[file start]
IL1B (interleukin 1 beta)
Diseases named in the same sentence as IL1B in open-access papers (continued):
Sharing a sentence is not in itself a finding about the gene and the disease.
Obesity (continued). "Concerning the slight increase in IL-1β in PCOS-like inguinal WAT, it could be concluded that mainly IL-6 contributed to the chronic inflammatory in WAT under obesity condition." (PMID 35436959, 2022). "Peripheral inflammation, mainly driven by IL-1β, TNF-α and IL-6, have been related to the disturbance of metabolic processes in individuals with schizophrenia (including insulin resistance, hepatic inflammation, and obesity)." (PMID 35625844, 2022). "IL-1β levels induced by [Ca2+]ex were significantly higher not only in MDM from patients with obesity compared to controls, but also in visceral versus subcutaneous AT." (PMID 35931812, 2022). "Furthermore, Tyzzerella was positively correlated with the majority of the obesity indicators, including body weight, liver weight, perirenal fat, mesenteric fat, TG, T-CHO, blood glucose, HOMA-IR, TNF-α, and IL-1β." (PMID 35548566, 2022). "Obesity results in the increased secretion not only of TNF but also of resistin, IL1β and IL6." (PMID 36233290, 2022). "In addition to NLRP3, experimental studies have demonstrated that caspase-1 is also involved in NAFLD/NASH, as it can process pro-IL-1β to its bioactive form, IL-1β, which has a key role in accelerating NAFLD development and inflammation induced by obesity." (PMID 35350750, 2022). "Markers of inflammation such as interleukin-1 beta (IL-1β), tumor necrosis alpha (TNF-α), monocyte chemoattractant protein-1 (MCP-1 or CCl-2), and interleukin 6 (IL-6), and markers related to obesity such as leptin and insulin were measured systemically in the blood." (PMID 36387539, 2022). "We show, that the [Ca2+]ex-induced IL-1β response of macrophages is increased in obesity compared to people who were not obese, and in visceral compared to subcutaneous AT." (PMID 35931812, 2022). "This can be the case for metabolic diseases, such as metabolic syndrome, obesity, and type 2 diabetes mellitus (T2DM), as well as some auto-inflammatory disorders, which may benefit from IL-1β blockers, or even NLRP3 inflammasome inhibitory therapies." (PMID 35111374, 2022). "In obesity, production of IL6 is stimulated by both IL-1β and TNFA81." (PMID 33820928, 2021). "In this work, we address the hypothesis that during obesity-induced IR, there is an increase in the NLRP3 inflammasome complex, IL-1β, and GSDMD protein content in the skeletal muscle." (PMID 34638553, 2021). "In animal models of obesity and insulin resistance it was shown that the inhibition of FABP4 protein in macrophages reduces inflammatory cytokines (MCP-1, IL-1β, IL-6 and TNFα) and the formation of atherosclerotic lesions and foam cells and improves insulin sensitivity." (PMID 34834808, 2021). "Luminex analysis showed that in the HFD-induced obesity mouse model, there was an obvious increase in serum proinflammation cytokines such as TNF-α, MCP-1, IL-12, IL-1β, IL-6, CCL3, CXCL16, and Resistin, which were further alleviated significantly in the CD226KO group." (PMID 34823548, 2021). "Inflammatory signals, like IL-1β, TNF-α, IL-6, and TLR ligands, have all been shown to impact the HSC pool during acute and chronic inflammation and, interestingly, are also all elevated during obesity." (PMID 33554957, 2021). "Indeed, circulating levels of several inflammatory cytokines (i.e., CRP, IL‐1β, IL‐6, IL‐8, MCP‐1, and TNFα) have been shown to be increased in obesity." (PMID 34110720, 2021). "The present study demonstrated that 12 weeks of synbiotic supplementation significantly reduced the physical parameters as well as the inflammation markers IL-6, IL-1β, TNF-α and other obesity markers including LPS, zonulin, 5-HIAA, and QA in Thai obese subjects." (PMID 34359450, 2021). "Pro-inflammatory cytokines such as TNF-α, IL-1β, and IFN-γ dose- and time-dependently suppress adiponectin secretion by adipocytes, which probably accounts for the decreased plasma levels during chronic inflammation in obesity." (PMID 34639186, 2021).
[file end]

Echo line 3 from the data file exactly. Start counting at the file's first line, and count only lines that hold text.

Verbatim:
Sharing a sentence is not in itself a finding about the gene and the disease.